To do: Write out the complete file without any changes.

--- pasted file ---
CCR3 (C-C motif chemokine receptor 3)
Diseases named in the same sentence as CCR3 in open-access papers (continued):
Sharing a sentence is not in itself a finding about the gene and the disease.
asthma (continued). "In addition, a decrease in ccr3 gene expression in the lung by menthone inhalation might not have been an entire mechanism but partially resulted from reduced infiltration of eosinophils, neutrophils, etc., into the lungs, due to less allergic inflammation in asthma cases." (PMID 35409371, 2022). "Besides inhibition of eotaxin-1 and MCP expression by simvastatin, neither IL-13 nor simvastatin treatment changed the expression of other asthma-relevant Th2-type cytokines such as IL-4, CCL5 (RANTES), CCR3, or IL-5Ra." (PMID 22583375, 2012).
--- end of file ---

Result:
CCR3 (C-C motif chemokine receptor 3)
Diseases named in the same sentence as CCR3 in open-access papers (continued):
Sharing a sentence is not in itself a finding about the gene and the disease.
asthma (continued). "In addition, a decrease in ccr3 gene expression in the lung by menthone inhalation might not have been an entire mechanism but partially resulted from reduced infiltration of eosinophils, neutrophils, etc., into the lungs, due to less allergic inflammation in asthma cases." (PMID 35409371, 2022). "Besides inhibition of eotaxin-1 and MCP expression by simvastatin, neither IL-13 nor simvastatin treatment changed the expression of other asthma-relevant Th2-type cytokines such as IL-4, CCL5 (RANTES), CCR3, or IL-5Ra." (PMID 22583375, 2012).